Researchers at Rutgers Hope To Solve Autism Puzzle

[vc_row][vc_column][vc_column_text]By Kate Brex for the New Jersey Herald

With autism legislation pending at the state level and grant money awarded
to Rutgers for indexing images of the brain, scientists may crack the
riddle of autism yet.

Research mapping brain patterns in patients with disorders such as
autism is being implemented at Rutgers, The State University of New
Jersey, to develop a new approach to indexing and comparing images of the brain.

A $2 million grant from the National Science Foundation will allow
Rutgers’ researchers to compile living images of brain scans that
physicians worldwide could access for diagnosis and treatment.

The state Department of Education explains autism as a complex
developmental disability that typically appears during the first three
months of life. It is caused by a neurological disorder that affects the
functioning of the brain in the areas of social interaction and
communications skills.

Incidents of autism have dramatically risen during the past decade.
The rate of children diagnosed with autism in New Jersey increased 559
percent from 446 cases in 1992-1993 to 2,925 cases in 2000-2001. It is a
pressing health problem with no apparent cause, according to researchers.
And according to the Center for Disease Control Web site, 53 infants
are born daily in the United States who will be diagnosed with autism
spectrum disorder this year, or roughly 19,000 infants per year.

Jennifer Desaye, child study county supervisor for the state
Department of Education said the department formed a coalition on autism
to study the increase in the incidence of the disorder and effect a curriculum
for students.

“Both Vernon and Sparta school districts have recently implemented
autistic programs within their special education program,” Desaye said.

Judy Geddis, child study supervisor for the Sparta school district
said an explosion of students diagnosed with autistic spectrum disorder
reached the district in 1999. A nationwide increase of 544 percent has
spurred educators to identify autistic children and execute a core
curriculum, she said.
“It really doesn’t matter what the cause of the disorder is,” said
Geddis. “We must educate them.”

Geddis said the district became aware of the glut of autistic
children in 1999 and made plans to see what could be done to educate the increasing
number of autistic students.
“They learn very differently,” she said. “They don’t learn by
imitating behavior, like you or I. You have to teach them each step in a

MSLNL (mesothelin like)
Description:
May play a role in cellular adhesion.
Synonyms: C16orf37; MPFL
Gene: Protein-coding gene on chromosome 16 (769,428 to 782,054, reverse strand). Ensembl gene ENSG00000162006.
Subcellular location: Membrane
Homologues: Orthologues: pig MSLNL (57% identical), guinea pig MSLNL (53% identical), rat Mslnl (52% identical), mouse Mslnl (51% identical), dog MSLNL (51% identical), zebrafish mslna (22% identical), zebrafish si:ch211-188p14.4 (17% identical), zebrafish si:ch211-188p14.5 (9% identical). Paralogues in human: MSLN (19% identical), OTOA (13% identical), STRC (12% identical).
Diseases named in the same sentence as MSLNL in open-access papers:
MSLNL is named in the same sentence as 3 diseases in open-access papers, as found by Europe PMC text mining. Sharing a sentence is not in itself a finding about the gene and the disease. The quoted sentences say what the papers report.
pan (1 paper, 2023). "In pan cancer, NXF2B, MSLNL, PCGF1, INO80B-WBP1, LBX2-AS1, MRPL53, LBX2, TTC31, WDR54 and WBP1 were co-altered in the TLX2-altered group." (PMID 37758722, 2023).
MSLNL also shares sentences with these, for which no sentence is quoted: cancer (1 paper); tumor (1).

process, whether it’s brushing teeth or reading.”

According to recent statistics from the CDC, one in 150 children
suffer from autism spectrum disorder, which includes Aspergers Syndrome, a
milder form of autism.

A 2001 CDC press release cited numerous law firms that are actively
prosecuting cases alleging that a mercury preservative in children’s
vaccines causes neurological damage to infants who are ultimately
diagnosed with autism or autism spectrum disorder.

Ten law firms across as many states claim to have unreleased
confidential CDC reports stating that mercury in children’s vaccines is a
potential source of the neurological damage found in autism, it said.

Children are required by law to be inoculated by age five when they
enter the school system. When asked if she thought mercury in children’s
vaccines was a potential cause of the disorder, Geddis said, “I am not
going there. All I know, at this point, is we have to teach these children.”

A combination of factors may cause autism, according to the Autism
Society of America Web site: Viral infections during pregnancy and birth,
environmental factors, allergies, yeast and children’s vaccines.

State Assemblywoman Loretta Weinberg (D-Bergen) and fellow
Assemblyman Matt Ahearn (D-Bergen) sponsored a bill that would add $1 surcharge to all highway litter violations for autism research.

The collected surcharges would be placed into an account labeled the
“Autism Medical Research and Treatment Fund” for use by Gov. James E.
McGreevey’s Council for Medical Research and Treatment of Infantile
Autism.

“Autism is a perplexing disease that warrants much more in-depth and
technologically advanced research,” said Weinberg. “The surcharge will
generate funds to benefit autistic children while supplementing the
appropriation of the governor’s council in the current budget.”

Rutgers plans to index brain images using a functional magnetic
resonance imaging (MRI) that would aid doctors in diagnosing and planning
a course of treatment for patients with similar brain scans, says Paul
Kantor, professor of library and information studies science at Rutgers’ School of
Communication, Information and Library Studies in New Brunswick.

Millions of bytes of data from the brain would be transformed into
moving images, allowing doctors to see how brain signals move across the
brain.

“Scientists would greatly benefit from accessing these images, to
look for patterns that might provide clues about the differences between a
diseased brain and a normal brain,” said Kantor.

According to Kantor, the new research tools being developed are
based on the brain’s activity. When a thought, emotion or sensation occurs in
the brain, signals create a pathway through the brain’s neurons that are pictured by brain imaging techniques such as MRIs.
The complex chemistry of the brain camouflages the existing
pathways, much as a vine is hidden by its leaves, said Kantor. The Rutgers research
team aims to find the vine through the leaves filtering away the secondary
signals and noise finding the original pathway.

A second component would match pathways similar to one another, he
said, aiding doctors with diagnosis.[/vc_column_text][/vc_column][/vc_row]

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